Influencer marketing is not new, and many marketers seem to be climbing on the bandwagon. When you get a good influencer, and can work out equitable terms, you know you will benefit from the relationship. But not all “influencers” are real or beneficial.
There are many charlatans out there today, especially against the backdrop of a graying and declining economy. The worst of times brings out the worst in certain people. And you have to hope that as a business, such individuals never knock on your doors.
In this fictional scenario, a small company had the misfortune of getting acquainted with an individual touted as a “personality”. This individual and his bunch managed to “persuade” the emerging company to cede control over various business platforms, with the company thinking that this bunch of people are helping to grow the business.
Now, in a rational and studied situation, no one would even believe in this bunch of people, let alone indulge them in their fantasies.
After all, a real influencer would never want to take over your properties, and will be sufficiently contented with a good endorsement deal. Just look around you for most of the brand personalities, and you know exactly what I mean – these personalities will promote your brand with an endorsement contract and associated fees, that’s all. They will never want to nor expect you to cede control in your company or your associated digital or offline properties.
So IMHO, what are my 5 tips to choose a good influencer?
1. Grow the relationship. First, you do not necessarily need an influencer who is celestial in status. You can always consider growing a relationship with an emerging personality whom you have identified as having great potential. Relationships are nurtured and developed, and such emerging influencers will be more excited about your brand as they grow, then someone who is already very famous and well paid.
2. Brand relevance. If you are selling a family sedan, you can consider looking for family-friendly personalities, rather than simply look for mere fame. If you are selling sports equipment, look for relevant sports personalities that complement your products, rather than personalities who are not into sports at all. If you are selling computers and digital platforms, you may want to look for personalities who are as geeky as you and are likely to actually love your toys.
3. Flexible arrangements. Look for personalities who may not necessarily be managed by third parties if you can, as they are likely to retain flexibility and can work out with you on equitable and mutually beneficial contracts, which may range from simple product sponsorships, to partial monies and product sponsorships, and so on. There are third party agencies who are sincere in developing long-term client relationships, and you may need to dig deep to find such agencies in the ocean of potential sharks.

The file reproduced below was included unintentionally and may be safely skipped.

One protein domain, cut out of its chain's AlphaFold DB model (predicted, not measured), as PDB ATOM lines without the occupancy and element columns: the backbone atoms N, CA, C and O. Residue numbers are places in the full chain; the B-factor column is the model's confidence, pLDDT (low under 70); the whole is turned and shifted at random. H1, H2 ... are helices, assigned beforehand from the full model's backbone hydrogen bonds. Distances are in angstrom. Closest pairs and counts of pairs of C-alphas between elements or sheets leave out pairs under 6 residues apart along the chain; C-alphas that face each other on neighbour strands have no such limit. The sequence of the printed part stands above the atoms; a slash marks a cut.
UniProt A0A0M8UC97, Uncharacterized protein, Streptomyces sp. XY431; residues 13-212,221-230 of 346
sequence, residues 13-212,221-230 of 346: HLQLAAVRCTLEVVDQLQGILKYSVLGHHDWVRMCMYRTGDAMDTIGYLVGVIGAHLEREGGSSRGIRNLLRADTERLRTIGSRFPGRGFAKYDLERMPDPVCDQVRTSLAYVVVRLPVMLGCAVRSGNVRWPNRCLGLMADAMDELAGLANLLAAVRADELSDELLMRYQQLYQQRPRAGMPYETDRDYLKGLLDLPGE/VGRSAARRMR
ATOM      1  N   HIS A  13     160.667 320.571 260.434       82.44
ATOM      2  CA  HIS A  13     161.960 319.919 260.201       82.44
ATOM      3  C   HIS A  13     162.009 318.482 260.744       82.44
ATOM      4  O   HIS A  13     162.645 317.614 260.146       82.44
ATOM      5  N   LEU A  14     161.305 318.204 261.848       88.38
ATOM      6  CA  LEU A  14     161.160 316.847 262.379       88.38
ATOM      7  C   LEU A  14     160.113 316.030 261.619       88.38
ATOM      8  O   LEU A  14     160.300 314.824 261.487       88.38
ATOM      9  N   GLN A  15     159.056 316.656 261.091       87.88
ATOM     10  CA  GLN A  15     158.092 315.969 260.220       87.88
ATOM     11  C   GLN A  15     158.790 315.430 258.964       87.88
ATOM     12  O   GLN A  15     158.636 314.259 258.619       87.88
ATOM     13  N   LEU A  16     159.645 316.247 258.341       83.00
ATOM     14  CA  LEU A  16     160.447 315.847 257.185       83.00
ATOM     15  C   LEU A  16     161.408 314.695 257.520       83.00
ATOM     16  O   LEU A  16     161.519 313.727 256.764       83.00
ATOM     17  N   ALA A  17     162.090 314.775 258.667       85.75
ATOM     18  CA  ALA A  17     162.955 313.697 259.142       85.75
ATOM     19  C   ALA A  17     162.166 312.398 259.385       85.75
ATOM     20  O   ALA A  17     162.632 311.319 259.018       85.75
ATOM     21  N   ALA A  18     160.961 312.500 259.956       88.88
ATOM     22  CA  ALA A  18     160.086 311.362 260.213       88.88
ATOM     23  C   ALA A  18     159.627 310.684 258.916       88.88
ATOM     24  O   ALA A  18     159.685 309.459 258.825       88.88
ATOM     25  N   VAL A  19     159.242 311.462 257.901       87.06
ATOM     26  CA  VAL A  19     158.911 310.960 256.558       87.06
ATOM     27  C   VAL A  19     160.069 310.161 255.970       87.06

4. Content depth. Some personalities have limited depth when it comes to their public image, and their social and digital content. Some may have only one or two platforms, and many may not have content depth that can be engaging over the long haul. It is far better to look for personalities that can produce deep and wide content that will engage many people over the long haul, rather than “flash in the pan” types. Content development and marketing is tough business, and so you will help your business grow with an influencer if this influencer is a real and serious content producer.
5. Straight and narrow. Influencers are people, and people have flaws (just as you and I do). However, since you are tapping on an influencer to grow your brand, you have every right and reason to find influencers who will have as little backlash as possible over the long haul. This may necessarily mean finding an influencer who will be empathetic to your needs, and to the public at large. Nobody can guarantee that an influencer will never face public scorn or become entangled with embarrassing or even illegal incidents. But the more straight and narrow an influencer, the less likely this individual will consciously jeopardize his/her social status and public image. Such influencers may seem “less fun”, but you can at least be more assured and can sleep better at night.
An influencer should never be someone who will fleece you with little returns. An influencer should be someone you can work with for the long haul, to develop and grow your brand together, and hopefully, be someone you can trust. Because, if you cannot trust a personality you intend to engage as your brand ambassador, why should the public?
PS – One last thing. Remember that an influencer is not living in a vacuum. Influencers have friends, families, associates, and partners. Treat an influencer well, as well as the people close to him/her. Remember “word of mouth” marketing works not only with an influencer, but very much with the people around the influencer too.
Dr Seamus Phan is the Head of Content and CTO at McGallen & Bolden. He is an expert in branding, marketing, communication, leadership training, crisis management, and entrepreneurship. This article may appear concurrently on his blog. Connect on LinkedIn. ©1984-2018 Seamus Phan et al. All rights reserved.